By the time you read this blog, it is most likely that the US Federal Reserve will have announced its increase on excess reserves. This policy will charge banks to keep more money than they need with the Federal Reserve. Banks are supposed to react to this by raising interest rates in order to cover the cost through arbitrage. Its a bit more complex than just increasing the bank base rates – but this is the result of the Federal Reserve having a balance sheet the size it has.
With the expected raise in place, several things are expected to follow. One is that more money will flow from emerging markets toward the US, in anticipation of the higher returns. As part of this expected flow, funds will flow from China toward the US. This will drive the value of the Chinese currency down. At this time, China is doing its very best to hold the renminbi to the dollar to help control inflation and to stabilize exchange rates in order to support exports. Any change in the dollar/renminbi exchange rate will impact Chinese exports will hit and its struggling economic growth will be further challenged.
In the last week the Chinese central bank (PBOC), anticipating the US Fed rate change, has announced that it will no longer peg its currency to the dollar but to a basket of currencies including the euro, yen and sterling. This is a clever move as it will slow the translation of a change in the value of the dollar and the Chinese currency. It takes weeks for changes between the dollar value to ripple through all the currencies in the basket used to value the renminbi. And between all the currencies are a number of central banks, each one managing its own relationship to the dollar.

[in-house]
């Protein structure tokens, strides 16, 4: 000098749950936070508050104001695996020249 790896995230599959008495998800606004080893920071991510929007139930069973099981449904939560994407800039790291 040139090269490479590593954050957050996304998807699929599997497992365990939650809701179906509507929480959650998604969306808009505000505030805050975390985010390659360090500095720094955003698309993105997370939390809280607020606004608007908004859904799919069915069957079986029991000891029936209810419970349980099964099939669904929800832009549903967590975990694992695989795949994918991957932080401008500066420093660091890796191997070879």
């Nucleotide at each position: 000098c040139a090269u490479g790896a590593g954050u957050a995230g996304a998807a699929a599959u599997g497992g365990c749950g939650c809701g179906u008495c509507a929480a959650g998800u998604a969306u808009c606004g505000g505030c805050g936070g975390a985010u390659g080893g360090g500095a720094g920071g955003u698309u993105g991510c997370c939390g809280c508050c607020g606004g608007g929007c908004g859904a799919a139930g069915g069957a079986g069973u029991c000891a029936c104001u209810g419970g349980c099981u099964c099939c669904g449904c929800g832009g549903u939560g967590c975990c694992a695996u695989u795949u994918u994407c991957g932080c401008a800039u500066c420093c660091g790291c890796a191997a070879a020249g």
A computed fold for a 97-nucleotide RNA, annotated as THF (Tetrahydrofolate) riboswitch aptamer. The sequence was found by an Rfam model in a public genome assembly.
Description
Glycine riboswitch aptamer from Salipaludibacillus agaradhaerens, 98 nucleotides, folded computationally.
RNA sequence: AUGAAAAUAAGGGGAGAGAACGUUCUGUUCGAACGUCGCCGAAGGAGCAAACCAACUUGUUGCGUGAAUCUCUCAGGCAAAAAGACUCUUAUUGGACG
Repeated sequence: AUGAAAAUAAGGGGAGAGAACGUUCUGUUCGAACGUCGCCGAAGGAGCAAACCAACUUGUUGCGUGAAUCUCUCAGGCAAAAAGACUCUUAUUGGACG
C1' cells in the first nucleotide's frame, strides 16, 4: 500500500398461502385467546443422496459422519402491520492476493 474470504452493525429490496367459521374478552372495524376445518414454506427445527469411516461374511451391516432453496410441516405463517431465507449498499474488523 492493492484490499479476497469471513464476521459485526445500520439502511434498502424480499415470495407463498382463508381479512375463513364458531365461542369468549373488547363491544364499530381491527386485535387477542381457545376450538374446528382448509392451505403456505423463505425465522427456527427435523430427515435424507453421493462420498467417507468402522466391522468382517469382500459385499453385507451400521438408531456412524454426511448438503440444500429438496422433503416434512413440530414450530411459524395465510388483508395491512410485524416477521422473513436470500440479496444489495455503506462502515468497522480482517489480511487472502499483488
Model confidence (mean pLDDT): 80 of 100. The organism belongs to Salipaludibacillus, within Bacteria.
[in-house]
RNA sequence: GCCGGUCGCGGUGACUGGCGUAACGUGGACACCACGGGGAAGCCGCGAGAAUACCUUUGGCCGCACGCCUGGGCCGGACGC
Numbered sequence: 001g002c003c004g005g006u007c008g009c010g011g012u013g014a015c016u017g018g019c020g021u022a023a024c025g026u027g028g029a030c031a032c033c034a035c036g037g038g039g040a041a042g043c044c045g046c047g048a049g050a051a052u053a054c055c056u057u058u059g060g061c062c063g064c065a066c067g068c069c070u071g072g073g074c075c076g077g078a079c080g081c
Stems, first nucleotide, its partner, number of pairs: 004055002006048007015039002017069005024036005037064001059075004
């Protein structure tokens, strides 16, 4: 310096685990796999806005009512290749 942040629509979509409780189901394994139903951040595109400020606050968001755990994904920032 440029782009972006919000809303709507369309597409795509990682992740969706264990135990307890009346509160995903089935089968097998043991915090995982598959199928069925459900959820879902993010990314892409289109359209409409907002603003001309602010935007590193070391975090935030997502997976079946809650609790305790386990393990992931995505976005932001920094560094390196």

The PBOC’s tools to defend its currency include spending its vast exchange reserves. And it has been actively doing this very recently. The PBOC has vast reserves but any signnificant change will be noted by the market and impact the confidence in the PBOC’s ability to cope with external forces. No one can afford that loss of confidence. With a basket of currencies between the dollar and the renminbi will slow the transmition of changes in the dollar to the renminibi, and so mute the need of the PBOC to sell its reserves to defend changes due from rises in the value of dollar that is likely to start tomorrow.
The issue is this: the US economy, the global economy, relies on Chinese growth (and increasingly India’s growth), to keep the rest of the place moving forward. The global economy cannot expect a change in fortunes from US, euro, or Japense growth. If China were to slow down any more, and significnatly, we will all be in trouble. So an appreciating dollar will slow the Chinese economy, if not the global economy. So if you keep your eyes on the Fed’s actions and not focus on the PBOC’s actions, you might miss the more important action. The Fed’s behavior is predictable; the PBOC is not so clear, and its actions may have more profound impact on our futures.